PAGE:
by Heather Watson
Heather Watson outlines the challenges of working as a multilingual press officer for the motor-racing industry
The Superbike World Championship is an international racing series for production-derived motorcycles. Founded in 1988, the championship is contested over roughly 13 rounds, which are held at some of the world’s most famous racetracks, from Australia to Qatar, and from Thailand to Spain, between March and October. Riders take part in three races per weekend, accumulating points as they battle it out for the world championship title.
In pre-Covid times, up to 50,000 spectators would attend events, with 300 million viewers following on TV globally. The riders and teams hail from many parts of the world, meaning that visitors to the paddock area will hear a stream of different languages and dialects being spoken.
In addition to a dedicated crew of engineers and mechanics, each team will generally have a press officer who, very broadly speaking, takes care of everything media and communications related. In reality, a press officer can find themselves involved in a whole host of different activities, which vary depending on whether you’re at the racetrack or back at base. While a day in the office is more about planning, organising and scheduling the various race-related events, a day at the track is much more hands-on. After 13 years’ experience of this type of work, I find that both require professional language skills.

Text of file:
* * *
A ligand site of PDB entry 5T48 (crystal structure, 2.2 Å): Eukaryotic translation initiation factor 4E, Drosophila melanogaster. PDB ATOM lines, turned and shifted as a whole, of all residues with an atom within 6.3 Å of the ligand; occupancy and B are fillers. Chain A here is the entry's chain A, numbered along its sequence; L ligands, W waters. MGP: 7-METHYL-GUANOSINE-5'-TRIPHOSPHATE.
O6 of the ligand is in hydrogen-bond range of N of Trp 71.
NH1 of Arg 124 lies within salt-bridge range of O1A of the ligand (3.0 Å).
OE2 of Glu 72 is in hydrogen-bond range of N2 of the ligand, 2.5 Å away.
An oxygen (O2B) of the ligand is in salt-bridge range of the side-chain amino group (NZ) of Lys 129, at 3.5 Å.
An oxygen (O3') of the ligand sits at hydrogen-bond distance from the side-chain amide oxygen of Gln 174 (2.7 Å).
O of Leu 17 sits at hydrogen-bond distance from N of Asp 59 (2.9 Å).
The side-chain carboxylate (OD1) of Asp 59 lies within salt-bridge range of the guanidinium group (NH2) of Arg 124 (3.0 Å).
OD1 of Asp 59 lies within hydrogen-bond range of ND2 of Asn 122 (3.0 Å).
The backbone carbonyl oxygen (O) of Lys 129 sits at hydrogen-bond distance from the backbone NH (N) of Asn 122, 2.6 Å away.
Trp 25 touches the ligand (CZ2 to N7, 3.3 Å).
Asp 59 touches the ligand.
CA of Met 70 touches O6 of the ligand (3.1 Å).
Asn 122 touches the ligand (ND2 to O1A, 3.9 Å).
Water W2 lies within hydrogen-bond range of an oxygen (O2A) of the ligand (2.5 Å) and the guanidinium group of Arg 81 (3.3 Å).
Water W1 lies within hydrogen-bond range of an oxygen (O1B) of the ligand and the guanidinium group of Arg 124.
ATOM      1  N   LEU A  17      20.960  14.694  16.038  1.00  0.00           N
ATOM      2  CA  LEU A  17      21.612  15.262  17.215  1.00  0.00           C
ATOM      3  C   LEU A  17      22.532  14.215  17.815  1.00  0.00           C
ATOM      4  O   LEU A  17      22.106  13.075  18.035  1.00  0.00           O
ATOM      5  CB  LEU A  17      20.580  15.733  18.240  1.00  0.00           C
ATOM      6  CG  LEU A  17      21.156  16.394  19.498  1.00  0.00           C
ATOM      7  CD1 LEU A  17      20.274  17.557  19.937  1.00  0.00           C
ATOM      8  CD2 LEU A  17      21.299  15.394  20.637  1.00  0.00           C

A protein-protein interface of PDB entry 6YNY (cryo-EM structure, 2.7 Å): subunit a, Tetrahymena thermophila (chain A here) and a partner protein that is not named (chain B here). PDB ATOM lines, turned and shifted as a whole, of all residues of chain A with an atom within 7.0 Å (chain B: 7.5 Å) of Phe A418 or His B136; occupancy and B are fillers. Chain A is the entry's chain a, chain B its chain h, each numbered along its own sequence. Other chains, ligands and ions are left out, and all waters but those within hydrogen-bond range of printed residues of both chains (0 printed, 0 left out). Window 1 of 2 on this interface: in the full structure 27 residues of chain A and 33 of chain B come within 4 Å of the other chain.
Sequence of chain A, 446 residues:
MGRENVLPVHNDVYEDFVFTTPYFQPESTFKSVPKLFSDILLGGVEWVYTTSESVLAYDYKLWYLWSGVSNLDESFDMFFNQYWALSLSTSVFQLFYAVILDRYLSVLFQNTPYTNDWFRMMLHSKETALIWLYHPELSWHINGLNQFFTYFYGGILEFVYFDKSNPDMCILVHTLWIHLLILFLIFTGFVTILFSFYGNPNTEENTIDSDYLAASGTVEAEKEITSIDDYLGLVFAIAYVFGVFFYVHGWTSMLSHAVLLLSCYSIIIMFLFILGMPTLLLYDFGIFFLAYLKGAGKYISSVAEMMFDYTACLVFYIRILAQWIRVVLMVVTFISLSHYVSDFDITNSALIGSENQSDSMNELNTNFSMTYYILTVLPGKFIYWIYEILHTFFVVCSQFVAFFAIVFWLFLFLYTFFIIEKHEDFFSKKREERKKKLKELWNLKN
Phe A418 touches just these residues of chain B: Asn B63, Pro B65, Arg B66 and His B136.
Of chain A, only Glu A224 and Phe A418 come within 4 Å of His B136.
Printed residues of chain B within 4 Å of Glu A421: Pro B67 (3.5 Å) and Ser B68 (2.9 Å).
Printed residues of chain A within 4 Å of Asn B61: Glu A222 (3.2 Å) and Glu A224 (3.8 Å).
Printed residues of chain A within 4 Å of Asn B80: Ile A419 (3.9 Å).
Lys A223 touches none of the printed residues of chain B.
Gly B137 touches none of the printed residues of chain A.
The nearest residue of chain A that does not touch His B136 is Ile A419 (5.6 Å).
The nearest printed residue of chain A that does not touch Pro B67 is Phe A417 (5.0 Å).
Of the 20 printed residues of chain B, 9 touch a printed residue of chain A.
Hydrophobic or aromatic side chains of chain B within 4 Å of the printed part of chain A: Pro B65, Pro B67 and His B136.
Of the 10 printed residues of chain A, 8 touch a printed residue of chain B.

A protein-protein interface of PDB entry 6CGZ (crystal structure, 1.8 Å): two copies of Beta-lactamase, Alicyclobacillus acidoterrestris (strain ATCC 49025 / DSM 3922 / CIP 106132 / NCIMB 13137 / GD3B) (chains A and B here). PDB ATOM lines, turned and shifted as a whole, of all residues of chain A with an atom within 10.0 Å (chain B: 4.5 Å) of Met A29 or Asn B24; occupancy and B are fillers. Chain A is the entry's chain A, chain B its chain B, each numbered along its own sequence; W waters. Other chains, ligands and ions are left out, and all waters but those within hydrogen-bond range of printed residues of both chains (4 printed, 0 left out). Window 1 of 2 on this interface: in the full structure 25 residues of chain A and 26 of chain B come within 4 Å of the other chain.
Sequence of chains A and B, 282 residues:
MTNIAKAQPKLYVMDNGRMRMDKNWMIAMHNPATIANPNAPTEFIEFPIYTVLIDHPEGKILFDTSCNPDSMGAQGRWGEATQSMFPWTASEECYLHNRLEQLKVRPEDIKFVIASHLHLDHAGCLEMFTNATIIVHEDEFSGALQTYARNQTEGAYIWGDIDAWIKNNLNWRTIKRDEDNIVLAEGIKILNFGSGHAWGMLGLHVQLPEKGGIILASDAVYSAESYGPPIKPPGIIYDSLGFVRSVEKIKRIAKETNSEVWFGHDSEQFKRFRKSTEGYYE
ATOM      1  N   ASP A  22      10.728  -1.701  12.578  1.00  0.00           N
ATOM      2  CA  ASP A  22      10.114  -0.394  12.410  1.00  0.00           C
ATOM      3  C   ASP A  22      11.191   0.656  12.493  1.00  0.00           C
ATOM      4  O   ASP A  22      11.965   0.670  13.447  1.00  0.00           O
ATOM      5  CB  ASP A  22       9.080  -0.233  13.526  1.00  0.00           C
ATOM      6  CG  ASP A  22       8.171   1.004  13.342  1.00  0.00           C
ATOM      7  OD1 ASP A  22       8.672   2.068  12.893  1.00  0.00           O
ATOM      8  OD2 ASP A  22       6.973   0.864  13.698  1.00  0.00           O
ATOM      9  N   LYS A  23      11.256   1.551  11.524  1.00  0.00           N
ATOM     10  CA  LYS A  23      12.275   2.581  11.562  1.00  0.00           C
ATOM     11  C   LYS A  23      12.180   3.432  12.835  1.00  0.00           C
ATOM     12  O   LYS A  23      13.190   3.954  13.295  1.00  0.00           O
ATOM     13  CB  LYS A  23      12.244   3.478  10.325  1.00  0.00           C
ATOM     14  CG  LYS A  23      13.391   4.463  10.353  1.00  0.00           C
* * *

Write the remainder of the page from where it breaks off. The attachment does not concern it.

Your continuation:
In the days/weeks before an event, it is important to organise the riders’ schedules. I draw up a detailed timetable with the various media appointments, one-to-one interviews, team meetings, and fan and sponsor events, and distribute this to the riders. The idea behind the schedule is to prevent additional commitments being added once we get to the racetrack, so that the athletes are not overloaded, and to ensure that all potential events can be vetted and approved ahead of time.
The schedule may be put together in Italian or English, depending on the athletes’ language knowledge, with most riders having a good understanding of both. Riders I have collaborated with have come from Spain, Australia, the UK, France, Italy, Germany and Japan, and they all spoke English, if not Italian too. Interestingly, many of the athletes seem to pick up Italian, either as a result of working for an all-Italian squad or because they choose to reside in Italy for part of the racing season. The teams I’ve worked for are generally Italian, and as a native English speaker, I work mainly with Italian and English, but I use my Spanish and French occasionally when dealing with sponsors, guests and fans.
At the races
Once on site, it is my responsibility to get the athletes where they need to be on time, wearing the proper team uniform and knowing what is expected of them. During interviews, I am often called on to help interpret if a rider is not fluent in the interviewer’s language. This can sometimes put you on the spot, but as long as you have a good grasp of the terminology and the ins and outs of the sport, the rider is unlikely to throw up anything too unexpected.
In fact, one of the first things I had to get to grips with when starting out was motorsport-specific terminology, which ranges from bike components to race-craft, and even medical terms in case of rider injury. It is important to know the difference between a forcella (‘fork’) and a forcellone (‘swingarm’); the meaning of terms such as un traverso (‘controlled rear slide’) and una staccata (‘violent braking action’); and what the rider means by mi ha spinto fuori (‘he pushed me out’, i.e. off the track) and sono andato lungo (‘I ran long’, meaning that the rider entered the corner too fast and was unable to turn correctly as a result).